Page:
Facebook has spent more than $40,000 in payouts during the first three weeks of program that rewards users who discover security loopholes on the social networking Web site.

The Bug Bounty Program aims to encourage security researchers to report glitches to the site and offers a base reward of $500 to those who are the first to report a particular bug, according to a blog post from Joe Sullivan, Facebook's chief security officer.

The program has also been great because it has made our site more secure - by surfacing issues large and small, introducing us to novel attack vectors, and helping us improve lots of corners in our code, Sullivan wrote.

To qualify for the bounty, security researchers must report glitches that are native to Facebook - not third party applications such as FarmVille - and must be responsible with their findings. That is, they must give Facebook a reasonable amount of time to disclose the bug to its users before reporting it publicly.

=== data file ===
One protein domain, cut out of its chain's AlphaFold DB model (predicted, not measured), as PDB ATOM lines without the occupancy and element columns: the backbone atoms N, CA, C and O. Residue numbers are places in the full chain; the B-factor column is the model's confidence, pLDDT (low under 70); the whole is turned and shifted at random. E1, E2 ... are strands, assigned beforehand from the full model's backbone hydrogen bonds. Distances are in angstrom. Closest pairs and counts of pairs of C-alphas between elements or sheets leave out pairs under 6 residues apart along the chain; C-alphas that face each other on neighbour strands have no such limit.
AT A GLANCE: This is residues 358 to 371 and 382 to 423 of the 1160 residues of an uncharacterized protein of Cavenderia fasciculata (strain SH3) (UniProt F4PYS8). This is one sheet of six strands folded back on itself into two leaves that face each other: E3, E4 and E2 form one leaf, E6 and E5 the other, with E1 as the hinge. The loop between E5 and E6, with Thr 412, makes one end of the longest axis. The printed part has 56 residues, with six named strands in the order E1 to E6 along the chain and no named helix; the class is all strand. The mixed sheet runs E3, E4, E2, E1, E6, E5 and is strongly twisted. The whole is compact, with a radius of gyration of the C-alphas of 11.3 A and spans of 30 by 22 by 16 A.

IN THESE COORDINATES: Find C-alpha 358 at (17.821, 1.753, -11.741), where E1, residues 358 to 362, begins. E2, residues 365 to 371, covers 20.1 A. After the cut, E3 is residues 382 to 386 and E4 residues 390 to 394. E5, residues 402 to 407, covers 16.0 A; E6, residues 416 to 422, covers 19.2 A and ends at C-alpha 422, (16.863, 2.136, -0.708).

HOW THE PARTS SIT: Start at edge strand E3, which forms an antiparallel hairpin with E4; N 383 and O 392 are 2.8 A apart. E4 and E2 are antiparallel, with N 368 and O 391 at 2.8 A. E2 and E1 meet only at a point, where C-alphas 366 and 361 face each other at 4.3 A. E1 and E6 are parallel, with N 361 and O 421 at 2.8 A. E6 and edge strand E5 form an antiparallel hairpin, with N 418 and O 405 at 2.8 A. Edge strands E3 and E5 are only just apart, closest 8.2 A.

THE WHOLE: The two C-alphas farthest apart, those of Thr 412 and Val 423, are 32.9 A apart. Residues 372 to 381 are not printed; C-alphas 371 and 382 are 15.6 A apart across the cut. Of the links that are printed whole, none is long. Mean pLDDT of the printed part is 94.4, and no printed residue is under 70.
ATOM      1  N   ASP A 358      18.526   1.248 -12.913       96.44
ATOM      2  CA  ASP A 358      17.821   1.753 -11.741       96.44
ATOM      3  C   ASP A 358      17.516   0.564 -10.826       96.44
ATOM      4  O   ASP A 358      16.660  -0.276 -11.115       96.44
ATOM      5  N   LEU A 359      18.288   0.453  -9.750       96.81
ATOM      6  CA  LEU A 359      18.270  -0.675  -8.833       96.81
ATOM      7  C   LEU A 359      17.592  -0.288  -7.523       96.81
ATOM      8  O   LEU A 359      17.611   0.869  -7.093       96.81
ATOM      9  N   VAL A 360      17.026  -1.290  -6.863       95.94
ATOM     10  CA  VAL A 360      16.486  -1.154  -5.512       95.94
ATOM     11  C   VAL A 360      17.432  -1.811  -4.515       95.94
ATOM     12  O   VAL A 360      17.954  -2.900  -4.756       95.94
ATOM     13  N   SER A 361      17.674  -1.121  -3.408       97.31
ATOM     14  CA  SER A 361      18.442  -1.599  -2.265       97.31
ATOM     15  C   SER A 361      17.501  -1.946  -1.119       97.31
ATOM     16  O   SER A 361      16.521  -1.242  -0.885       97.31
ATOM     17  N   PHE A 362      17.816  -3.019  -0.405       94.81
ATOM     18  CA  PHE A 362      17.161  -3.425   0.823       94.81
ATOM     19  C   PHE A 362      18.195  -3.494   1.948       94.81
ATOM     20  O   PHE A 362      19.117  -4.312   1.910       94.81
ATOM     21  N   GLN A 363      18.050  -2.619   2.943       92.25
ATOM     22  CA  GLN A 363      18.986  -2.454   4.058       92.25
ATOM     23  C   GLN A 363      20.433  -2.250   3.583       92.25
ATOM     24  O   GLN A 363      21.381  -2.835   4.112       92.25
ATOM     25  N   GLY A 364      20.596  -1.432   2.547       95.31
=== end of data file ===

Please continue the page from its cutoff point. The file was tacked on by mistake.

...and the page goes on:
The program runs along sides Facebook's internal efforts to monitor the code it creates that keeps the Web site up and running.

Security experts have the potential to earn considerable payouts based on the issues they discover. Sullivan wrote that Facebook paid $5,000 for one particularly helpful report and also said another person has received more than $7,000 for six different issues he flagged.

Sullivan noted that the Bug Bounty Program gives Facebook another way to connect with its members since many tech-savvy internet users often spot security flaws but don't know how to inform companies about them.

A bug bounty program is a great way to engage with the security research community, and an even better way to improve security across a complex technological environment, the blog stated.

While Facebook's payouts may seem extremely generous to some, it pales in comparison to what others companies offer for similar services. PC Magazine reports that Google and Mozilla often pay bounties of $3,000 or more to users who report loopholes. On a similar note, in 2007 the Business Software Alliance announced that tipsters who report their company's illegal use of unlicensed software could earn payouts of up to $1 million